- Genetic sampling and sequencing: Core to an individualized treatment may be the collection of a patient’s blood and tumor biopsy, analysis of their genetic makeup, identification of genetic mutations in the tumor and development of a therapy that targets those genetic mutations. However, there is no industry standard for conducting genetic sequencing at the required level of specificity and commercial scale to serve a global market.
The question was: how do we create an environment where that could exist?
- Transportation logistics: Moving not just patient samples but very large amounts of patient data safely and securely is a central challenge to implementing individualized therapies. For instance, crossing national borders means crossing different jurisdictions, which may have different regulations pertaining to the movement of data, tissue and therapeutic products.
The question was: how do we allow end-to-end operations to exist across different legal entities and regulatory guidelines?
- Administration of therapies: Traditionally, the same cancer drugs were administered to thousands of people.
The question was: how can health systems and oncologists handle receiving, storing and administering individualized therapies for every patient?
- Care management: As life expectancy after cancer diagnosis and treatment continues to improve, there is growing recognition of the need to address patients’ health and wellness, emotional and psychosocial needs from the time of diagnosis through treatment and survivorship.
The question was: how can we leverage the large body of patient data to create an end-to-end care management system that engages and empowers patients and improves their overall health and quality of life?
The EY team also conducted market research of more than 250 specialists (practicing oncologists, oncology thought leaders, health care providers, payers and other stakeholders) across multiple geographies (US, France, Germany, Spain), to better understand the current care management paradigm and determine needed behavioral and process change from patient, health care, manufacturing, intermediary and reimbursement standpoints.
Building a fully connected infrastructure of data, capabilities and services with Microsoft
Working with Microsoft, a multi-disciplinary EY team from across multiple geographies and industries developed a private, secure broad services information platform to help enable the reliable delivery of individualized therapies for cancer and other chronic diseases. This is a fully connected data infrastructure, with associated capabilities and services.
We call it PointellisTM.
PointellisTM introduces new industry data capabilities focused on enabling six core functional areas of the digital ecosphere:
- Biometric chain of identity and custody, to track and trace biopsy tissue and blood samples from point of care when the patient first enters the system, all the way through medicine administration.
- Supply chain, to allow for enrollment, scheduling, demand and capacity planning as well as coordination of logistics and delivery.
- Patient engagement, to share appropriate information and keep the patient engaged through the waiting process as well as provide disease management information.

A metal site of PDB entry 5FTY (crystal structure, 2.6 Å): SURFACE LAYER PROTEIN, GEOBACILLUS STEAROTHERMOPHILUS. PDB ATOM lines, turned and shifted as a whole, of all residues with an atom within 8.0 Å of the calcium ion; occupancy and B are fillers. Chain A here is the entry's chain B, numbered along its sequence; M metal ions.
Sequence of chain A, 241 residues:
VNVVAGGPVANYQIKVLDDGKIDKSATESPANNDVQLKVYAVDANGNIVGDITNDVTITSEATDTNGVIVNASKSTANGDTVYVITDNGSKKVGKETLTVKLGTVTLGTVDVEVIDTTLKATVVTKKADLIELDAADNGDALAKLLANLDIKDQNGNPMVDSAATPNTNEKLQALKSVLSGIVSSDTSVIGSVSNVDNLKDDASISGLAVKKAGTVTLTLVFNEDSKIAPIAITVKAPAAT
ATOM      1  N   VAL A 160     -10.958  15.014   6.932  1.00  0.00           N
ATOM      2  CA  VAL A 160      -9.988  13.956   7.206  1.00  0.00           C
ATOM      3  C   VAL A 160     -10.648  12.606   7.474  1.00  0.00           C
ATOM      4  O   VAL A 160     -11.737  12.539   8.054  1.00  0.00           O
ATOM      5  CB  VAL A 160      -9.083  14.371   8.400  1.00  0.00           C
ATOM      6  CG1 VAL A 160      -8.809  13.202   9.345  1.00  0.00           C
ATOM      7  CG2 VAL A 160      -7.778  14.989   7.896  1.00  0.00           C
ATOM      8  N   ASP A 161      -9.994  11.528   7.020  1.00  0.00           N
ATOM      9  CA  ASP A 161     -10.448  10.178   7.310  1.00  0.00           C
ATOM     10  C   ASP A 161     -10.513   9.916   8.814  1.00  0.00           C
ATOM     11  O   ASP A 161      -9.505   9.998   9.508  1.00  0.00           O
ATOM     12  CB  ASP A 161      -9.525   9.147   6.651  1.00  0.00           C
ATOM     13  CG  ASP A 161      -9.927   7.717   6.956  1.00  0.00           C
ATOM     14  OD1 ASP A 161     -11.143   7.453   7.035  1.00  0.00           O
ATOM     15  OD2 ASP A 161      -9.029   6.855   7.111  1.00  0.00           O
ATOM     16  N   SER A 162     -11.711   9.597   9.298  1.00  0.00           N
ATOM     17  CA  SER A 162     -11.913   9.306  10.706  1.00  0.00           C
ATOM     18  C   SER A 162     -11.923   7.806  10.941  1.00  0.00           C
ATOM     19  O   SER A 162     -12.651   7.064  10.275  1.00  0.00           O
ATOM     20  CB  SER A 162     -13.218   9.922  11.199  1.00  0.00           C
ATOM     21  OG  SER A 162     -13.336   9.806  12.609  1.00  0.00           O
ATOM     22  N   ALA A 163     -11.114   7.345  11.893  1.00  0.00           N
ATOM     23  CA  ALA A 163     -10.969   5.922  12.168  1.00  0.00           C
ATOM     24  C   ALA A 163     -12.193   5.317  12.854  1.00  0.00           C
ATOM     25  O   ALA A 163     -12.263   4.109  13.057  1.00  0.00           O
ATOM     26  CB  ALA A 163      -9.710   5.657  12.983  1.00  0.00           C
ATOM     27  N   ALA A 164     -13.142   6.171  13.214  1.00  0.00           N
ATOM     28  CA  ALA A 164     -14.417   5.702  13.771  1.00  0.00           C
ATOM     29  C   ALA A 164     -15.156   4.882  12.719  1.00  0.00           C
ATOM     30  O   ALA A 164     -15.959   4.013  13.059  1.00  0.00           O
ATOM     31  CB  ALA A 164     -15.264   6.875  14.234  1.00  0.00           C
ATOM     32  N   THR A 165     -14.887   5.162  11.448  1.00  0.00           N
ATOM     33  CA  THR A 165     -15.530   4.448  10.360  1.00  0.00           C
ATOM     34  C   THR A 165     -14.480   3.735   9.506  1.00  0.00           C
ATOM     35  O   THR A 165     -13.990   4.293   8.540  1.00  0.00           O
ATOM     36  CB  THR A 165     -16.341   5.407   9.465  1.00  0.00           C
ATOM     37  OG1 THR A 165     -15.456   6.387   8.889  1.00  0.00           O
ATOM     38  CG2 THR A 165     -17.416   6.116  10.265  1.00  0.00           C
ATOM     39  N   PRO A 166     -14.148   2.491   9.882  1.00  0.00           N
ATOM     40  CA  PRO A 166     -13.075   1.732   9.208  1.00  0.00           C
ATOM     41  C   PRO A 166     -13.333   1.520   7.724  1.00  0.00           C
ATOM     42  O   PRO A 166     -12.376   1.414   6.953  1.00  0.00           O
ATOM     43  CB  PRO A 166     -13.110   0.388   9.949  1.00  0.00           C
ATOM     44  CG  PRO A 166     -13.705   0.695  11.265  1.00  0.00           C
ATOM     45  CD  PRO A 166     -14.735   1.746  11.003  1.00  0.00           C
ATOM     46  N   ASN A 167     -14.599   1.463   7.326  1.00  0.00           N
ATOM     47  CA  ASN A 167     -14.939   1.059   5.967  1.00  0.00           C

- Care management, to provide oncologists and health care providers who treat and support these critically-ill patients with up-to-date information and decision support based on the wealth of data captured through the platform.
- Health outcomes, to measure more accurately and allow providers, health systems, payers and manufacturers to adapt treatment and maximize clinical benefit.
- Funds allotment, to manage the complexities of paying all who are involved with the successful treatment of a patient.
“Combining EY and Microsoft’s experience was fundamental to developing Pointellis™, which connects the many stakeholders involved in providing individualized treatments,” says Goldberg. “Pointellis™ enables a supply chain as individual as the treatment itself, one for each patient. It safeguards the chain of custody and identity, validating every handoff from patient through to manufacturer and back again, and ensuring patients are treated safely and securely.”
The better the world works
A game changer for cancer treatment … and for chronic diseases
The new Digital Ecosphere expedites a flow of information along the end-to-end value chain, helping patients to receive the care they need.
EY is working with organizations across health, life sciences and other sectors to make cell and gene therapies available at scale. We’re helping them understand the role they play in this new era of health care and what it takes to get there. We’re using our expertise in business model design, information flow and data analytics to help them develop and shape the ecosystems that CGT requires. And we’re continuing to build the information platform needed to make these ecosystems work for patients: Pointellis™.
Our hope is that by providing this trusted platform, we’re liberating everyone else in the ecosystem to focus on what they do best – from developing new science, to delivering outstanding logistics, to keeping patients and their health providers connected and engaged.
“We’re approaching a major inflection point in driving the transformation of oncology care to dramatically improve outcomes, extend and improve the quality of lives and greatly reduce human suffering,” says Roberts. “What a remarkable way to help build a better working world.”
Leaders who embrace this potential now and actively come together won’t just change the lives of people with cancer and other serious diseases. They will put their organizations at the forefront of next generation health.
Please visit PointellisTM to learn more.